Nice monochromes, JDM, that combination of film and developer seems to work well, and thanks for an informative post.
     
  7. Nice looking kit. That's beautiful tonality your getting with that film/dev combo. Boy, the 50mm really has nice "pop". Thanks for showcasing this outfit so well.
     
  8. Nice JDM, love the tones also. I have an LB and MTL3. With three lenses that work. The Pentacon auto 50 f/1.8 that I have has some gunk on the aperture blades. Looks like rust. I got the LB with one of zebra lenses pictured in that ad. I prefer the LB to the MTL3. A guy at work gave me his Hanimar Auto "S" 135 f/2.8. He used to have a Praktica, however his son took it to school and somebody stole it.
     
  9. Thanks all.
    You know, a funny thing about that tonality--many of the pictures on the roll have the foliage looking almost like the film is infrared. Obviously, this is young spring yellow-green vegetation still, but I was a little surprised by how white some leaves turned out.
    ORWO these days makes "technical" films and I wonder if there is something going on here in terms of the sensitivity of the film to the full spectrum. SP?
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  10. Interesting! Thanks...
     
  11. Yes JDM; the film does seem to have a limited range. I do get blanched out parts, now and then especially, with the tropical sun. But within 4 or 5 basic shades the film is good, as exemplified in your pictures especially of the fence [pet waste] and the bridge. The Silver plus did not have a long tenure on the market as the older NP22, which was on the market for over two decades! I have recently acquired some new film in a large roll of 400 feet from ORWO {Filmotech] in Wolfen. I shall try this one of these days and post some. I have to be careful opening it and re-spooling the same in small cassettes. I have had very good results with the Meyer lenses, especially the Oreston [Pentacom 50mm,later]for the past 40 years. I was often told that these were "just ordinary" lenses. But I rate the Oreston on a par with the Zeiss Pancolar and the KMZ Helios. The characteristics differ slightly, though. Thanks for the post. I enjoyed those pictures a lot. regards sp.
     
  12. Thanks for sharing. Great photos with wonderful sharpness.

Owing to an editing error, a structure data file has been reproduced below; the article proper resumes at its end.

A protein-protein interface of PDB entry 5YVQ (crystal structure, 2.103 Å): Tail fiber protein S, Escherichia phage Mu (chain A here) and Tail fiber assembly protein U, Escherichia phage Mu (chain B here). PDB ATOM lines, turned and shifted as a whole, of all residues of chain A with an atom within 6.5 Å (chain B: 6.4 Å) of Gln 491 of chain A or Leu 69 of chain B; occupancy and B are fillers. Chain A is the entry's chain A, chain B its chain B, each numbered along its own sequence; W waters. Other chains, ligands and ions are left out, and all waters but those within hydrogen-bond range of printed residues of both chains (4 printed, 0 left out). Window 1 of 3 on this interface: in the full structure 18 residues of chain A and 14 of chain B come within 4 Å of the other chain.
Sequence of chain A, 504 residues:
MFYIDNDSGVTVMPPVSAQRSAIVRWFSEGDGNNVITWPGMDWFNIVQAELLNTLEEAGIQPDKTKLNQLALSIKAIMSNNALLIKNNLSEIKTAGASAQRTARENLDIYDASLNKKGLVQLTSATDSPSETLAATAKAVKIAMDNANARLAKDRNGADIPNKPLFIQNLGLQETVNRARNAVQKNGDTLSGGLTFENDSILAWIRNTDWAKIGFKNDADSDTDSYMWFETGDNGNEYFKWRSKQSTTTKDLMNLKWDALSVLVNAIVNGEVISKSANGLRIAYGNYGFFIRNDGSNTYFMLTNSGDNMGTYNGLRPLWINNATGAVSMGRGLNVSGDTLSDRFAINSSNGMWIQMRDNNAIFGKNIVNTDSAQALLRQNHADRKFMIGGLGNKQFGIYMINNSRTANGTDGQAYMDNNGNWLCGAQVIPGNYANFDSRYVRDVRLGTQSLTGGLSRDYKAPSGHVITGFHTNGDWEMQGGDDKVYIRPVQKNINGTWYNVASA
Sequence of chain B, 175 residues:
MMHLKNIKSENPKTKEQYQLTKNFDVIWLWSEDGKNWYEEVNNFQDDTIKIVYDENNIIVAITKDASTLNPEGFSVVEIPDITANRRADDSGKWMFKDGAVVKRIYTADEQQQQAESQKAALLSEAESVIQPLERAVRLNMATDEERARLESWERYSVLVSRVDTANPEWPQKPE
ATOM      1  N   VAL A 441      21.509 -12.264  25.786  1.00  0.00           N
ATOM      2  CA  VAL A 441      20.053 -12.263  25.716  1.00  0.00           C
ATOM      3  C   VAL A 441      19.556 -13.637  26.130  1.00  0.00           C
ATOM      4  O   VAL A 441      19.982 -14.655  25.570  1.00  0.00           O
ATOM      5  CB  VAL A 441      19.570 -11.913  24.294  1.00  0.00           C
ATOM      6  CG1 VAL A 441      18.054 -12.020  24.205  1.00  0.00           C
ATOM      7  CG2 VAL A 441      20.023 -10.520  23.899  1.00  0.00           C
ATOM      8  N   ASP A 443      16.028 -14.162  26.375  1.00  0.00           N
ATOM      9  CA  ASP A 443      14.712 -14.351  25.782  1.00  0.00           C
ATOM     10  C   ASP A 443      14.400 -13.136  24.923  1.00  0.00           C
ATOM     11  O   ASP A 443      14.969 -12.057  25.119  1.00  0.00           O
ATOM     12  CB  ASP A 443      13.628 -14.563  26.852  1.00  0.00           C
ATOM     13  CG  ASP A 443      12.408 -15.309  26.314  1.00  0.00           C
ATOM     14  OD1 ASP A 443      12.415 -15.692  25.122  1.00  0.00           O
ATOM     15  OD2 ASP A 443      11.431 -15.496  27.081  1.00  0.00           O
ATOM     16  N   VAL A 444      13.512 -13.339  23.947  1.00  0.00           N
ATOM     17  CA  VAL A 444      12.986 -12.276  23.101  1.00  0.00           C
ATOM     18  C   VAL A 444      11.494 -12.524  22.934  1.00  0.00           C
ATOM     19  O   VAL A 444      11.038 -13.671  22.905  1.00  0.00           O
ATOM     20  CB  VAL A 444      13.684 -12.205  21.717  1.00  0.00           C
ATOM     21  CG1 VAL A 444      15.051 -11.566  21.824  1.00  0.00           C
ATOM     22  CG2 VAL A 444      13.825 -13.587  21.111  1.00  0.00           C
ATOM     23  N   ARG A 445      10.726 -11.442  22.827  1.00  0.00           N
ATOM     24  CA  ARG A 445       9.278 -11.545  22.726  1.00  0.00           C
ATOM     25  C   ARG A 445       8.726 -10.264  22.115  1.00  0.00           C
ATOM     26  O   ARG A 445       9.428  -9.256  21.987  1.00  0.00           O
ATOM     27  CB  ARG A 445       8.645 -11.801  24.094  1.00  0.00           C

13. Those of you waiting for a translation of the add shall not be disappointed...
    "Big and very bright - that's what the viewfinder of the new Praktica L is. Focussing is done in accordance with this image. No more measuring or estimating the distance. The optimum focus point is evaluated very precisely and framing is done with the reflex viewfinder. Lenses with an advanced coating in precise cooperation with the components of the Praktica L will yield images with SLR sharpness . A new metal blade focal plane shutter which is tropical climate proof makes shutter speeds of 1/1000s to 1s and B. With these (shutter speeds) and the distinctly high sync speed of 1/125s all objects will be registered with pin-point sharpness."
    The remarks about the shutter speed refer to the new metal blade focal shutter (blade = Lamellen, hence the "L" designator WB), some kind of competition to the well-known vertical running metal blade "Copal Square" shutter. Forget about switching over and making extra cable connections when using a flash due to the hot shoe contact. Shooting with flash is very simple, just as inserting the film is."
    VEB Pentacon used a very nifty quick loading system which was much less complicated (and probably more reliable) than the sometimes overengineered systems in western cameras. All you can see of it is an extra spring-loaded bracket made from strong wire attached to the rear door (or to the take-up spool, I have seen this only a few times).